“That early?”, one might well ask.
Well, in Kenneth T. Jackson’s book “Crabgrass Frontier: The Suburbanization of the United States“, he notes that, due to industrialization, and the resulting move away from the largely agrarian society that preceded it:
Between 1820 and 1850, work and men left the home. The growth of manufacturing meant that married couples became more isolated from each other during the working day, with the husband employed away from home, and the wife responsible for everything connected with the residence. The family became isolated and feminized, and this “woman’s sphere” came to be regarded as superior to the nondomestic institutions of the world. Young ladies especially were encouraged to nurse extravagant hopes for their personal environment and for the tendering of husband and children. For example, Horace Bushnell’s ‘Christian Nurture’, first published in 1847, describes how the home and family life could foster “virtuous habits” and thereby help assure the blessed eternal peace of “home comforts” in heaven. (empahsis added)
This shift meant that a man’s home was no longer his ‘castle’; it was now hers; women became de facto, though not de jure, leaders in the home, gaining in stature, influence and clout; while men who as farmers had previously been their own bosses, with their wives as helpmeets, now answered to other men elsewhere as their bosses. Men’s relative influence and authority within their spheres diminished, while women’s increased.
More from Crabgrass Frontier:
Although most celebrations of the private dwelling were written by men, if any one person presided over the new “cult of domesticity,” it was Sarah Josepha Hale, editor of Godey’s Lady’s Book, a Philadelphia-based periodical intended for middle-class readership. Her verse in praise of the home found its way into many publications and was typical of a broad effort to institutionalize the female as homemaker and queen of the house. Hale’s vision, and that of almost everyone else, assumes that man’s was the coarser sex; women were softer, more moral and pure.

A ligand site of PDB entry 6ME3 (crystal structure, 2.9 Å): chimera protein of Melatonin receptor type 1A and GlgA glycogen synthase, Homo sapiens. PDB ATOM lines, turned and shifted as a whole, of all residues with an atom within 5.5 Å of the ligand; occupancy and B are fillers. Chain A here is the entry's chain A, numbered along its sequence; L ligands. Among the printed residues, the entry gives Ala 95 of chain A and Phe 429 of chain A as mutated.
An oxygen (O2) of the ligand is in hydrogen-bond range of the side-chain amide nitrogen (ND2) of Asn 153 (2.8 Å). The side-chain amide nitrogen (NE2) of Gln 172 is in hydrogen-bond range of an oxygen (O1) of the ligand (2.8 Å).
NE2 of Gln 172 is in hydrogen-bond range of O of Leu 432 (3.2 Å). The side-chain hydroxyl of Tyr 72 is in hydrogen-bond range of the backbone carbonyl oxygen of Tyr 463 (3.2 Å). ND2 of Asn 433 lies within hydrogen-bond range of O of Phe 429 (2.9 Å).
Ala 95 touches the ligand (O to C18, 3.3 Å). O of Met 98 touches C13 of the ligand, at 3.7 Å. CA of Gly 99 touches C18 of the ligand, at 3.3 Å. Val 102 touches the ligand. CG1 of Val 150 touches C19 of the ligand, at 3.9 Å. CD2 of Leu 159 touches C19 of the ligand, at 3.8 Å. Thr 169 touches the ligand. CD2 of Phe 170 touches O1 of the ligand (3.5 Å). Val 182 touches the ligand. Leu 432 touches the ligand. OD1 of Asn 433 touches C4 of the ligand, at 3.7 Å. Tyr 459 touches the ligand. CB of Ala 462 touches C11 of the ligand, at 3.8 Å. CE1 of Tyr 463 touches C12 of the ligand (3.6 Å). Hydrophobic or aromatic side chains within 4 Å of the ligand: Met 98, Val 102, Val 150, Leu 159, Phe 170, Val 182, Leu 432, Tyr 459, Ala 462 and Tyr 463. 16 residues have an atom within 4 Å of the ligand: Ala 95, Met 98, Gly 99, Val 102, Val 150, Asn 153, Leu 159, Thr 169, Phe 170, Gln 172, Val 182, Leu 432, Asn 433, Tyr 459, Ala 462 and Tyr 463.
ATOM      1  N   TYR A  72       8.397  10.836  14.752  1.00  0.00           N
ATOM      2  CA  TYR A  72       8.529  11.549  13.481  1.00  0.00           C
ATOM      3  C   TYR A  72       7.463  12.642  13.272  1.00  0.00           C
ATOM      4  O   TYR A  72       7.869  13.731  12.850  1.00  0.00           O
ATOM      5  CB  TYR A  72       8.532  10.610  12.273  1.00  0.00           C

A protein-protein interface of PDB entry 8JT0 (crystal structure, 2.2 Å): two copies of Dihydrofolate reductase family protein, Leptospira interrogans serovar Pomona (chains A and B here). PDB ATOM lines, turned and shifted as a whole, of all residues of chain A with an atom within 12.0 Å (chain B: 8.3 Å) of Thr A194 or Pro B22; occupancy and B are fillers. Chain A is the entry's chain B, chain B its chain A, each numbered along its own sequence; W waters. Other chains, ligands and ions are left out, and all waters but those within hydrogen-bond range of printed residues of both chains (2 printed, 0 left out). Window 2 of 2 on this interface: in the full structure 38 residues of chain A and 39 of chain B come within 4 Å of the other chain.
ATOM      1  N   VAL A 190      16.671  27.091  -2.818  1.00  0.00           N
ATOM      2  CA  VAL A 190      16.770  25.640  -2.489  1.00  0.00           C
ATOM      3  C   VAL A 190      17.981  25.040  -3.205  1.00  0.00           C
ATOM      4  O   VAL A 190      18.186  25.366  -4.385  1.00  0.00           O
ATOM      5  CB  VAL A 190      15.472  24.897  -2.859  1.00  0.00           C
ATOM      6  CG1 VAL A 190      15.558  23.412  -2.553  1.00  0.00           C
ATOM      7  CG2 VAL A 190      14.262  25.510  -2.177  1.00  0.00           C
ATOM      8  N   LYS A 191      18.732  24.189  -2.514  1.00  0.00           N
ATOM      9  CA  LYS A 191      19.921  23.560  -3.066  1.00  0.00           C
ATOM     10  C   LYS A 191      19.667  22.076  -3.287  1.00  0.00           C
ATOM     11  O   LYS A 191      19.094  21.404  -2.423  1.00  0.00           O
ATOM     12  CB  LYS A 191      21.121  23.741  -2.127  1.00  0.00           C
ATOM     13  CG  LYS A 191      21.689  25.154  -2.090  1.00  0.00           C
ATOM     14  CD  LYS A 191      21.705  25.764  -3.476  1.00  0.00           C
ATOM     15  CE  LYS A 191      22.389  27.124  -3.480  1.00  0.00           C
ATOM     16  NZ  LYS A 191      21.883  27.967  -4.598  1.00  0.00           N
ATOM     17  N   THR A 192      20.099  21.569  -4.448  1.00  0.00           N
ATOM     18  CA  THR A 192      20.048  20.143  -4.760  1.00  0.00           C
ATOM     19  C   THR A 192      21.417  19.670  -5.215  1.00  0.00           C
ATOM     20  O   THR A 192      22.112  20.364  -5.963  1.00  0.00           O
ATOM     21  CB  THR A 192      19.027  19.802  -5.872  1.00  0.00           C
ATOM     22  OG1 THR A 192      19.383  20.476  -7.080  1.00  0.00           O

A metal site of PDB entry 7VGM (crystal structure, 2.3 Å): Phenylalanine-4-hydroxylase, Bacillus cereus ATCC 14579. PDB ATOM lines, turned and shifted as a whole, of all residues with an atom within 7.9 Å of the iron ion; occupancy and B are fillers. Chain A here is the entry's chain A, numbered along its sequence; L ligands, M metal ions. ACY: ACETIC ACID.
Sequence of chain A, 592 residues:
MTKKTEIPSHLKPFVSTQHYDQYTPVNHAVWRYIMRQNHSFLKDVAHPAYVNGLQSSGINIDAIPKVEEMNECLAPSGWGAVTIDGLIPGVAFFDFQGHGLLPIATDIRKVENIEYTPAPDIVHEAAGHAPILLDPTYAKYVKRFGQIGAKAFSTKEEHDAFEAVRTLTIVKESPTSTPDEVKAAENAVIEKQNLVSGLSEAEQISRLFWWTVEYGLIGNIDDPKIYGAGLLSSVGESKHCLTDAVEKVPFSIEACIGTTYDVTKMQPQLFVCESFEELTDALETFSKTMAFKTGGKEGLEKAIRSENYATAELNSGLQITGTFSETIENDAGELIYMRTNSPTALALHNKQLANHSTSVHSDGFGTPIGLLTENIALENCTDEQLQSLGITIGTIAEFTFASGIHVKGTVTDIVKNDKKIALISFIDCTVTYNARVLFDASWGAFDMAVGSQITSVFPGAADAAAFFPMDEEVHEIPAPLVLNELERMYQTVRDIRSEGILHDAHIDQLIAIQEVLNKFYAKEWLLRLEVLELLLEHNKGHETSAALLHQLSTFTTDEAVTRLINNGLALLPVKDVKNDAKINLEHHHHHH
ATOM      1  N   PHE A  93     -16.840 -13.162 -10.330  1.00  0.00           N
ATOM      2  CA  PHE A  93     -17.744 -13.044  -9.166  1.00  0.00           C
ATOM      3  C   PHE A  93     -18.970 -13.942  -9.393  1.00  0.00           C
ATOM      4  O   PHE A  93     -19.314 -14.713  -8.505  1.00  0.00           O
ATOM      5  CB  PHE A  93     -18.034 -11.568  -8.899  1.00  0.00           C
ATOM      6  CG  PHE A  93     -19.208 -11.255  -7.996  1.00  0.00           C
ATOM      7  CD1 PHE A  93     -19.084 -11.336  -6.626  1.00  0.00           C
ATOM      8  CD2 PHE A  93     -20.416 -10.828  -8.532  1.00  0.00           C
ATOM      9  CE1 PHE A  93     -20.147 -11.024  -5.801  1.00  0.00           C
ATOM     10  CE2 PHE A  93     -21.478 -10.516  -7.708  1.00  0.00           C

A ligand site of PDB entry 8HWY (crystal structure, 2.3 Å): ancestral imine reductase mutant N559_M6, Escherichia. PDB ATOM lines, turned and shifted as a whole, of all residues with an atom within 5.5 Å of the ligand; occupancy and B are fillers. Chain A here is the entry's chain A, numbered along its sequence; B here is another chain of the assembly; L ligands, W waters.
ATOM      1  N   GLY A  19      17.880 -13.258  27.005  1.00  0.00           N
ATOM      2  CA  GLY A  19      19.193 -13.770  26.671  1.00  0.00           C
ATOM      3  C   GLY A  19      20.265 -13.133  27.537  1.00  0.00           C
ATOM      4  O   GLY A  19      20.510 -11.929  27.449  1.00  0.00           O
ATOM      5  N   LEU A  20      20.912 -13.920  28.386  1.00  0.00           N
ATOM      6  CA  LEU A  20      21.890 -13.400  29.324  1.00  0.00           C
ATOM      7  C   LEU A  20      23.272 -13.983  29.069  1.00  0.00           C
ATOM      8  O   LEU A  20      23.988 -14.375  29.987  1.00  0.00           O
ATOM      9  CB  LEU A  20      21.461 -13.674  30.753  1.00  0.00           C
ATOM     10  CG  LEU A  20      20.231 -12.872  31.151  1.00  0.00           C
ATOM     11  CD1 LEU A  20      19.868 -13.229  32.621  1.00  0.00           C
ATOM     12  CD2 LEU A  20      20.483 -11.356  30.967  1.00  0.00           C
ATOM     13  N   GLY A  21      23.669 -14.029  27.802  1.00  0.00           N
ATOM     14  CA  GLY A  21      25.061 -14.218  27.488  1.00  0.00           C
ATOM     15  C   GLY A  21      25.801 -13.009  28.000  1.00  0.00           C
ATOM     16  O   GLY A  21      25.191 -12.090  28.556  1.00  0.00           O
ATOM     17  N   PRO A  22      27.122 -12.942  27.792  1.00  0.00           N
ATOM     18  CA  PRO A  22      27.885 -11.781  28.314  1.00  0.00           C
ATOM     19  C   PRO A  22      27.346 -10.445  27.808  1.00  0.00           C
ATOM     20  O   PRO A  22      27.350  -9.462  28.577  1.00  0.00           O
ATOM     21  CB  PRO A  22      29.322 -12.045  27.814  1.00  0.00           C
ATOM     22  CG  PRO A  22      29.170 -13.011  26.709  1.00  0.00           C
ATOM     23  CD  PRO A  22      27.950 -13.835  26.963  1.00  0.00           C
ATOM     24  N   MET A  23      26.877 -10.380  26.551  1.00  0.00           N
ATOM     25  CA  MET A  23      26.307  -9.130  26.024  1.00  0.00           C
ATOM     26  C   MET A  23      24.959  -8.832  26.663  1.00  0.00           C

(Interestingly, from Wikipedia, we learn that Hale became editor in 1837, which was the same year as that of Queen Victoria’s coronation; the Wikipedia entry notes that Hale upheld Queen Victoria as a role model for women, and so we can fairly say that Hale and her magazine helped spread Victorianism in America.)
Anyway, the result of industrialization and the move of men out of the home, is that women were removed from their husbands’ authority. The veneration of women as domestic goddesses was done out of necessity; women were now without their natural leaders, and needed some consolation for the loss of the presence of the men to whom they had served as helpmeets. As this arrangement grew to represent a larger and larger segment of society, men progressively lost dominance in the home, and women progressively lost guidance. If a man’s only role in the family was to serve as source of income, then he could be replaced by a government cheque. Meanwhile, wives, lonely, were afflicted with the problem that has no name, a longing for the guidance from the master that they no longer had.
(To be continued…)
(Note: Credit to ElectricAngel for the original idea, and for partially co-authoring this post.)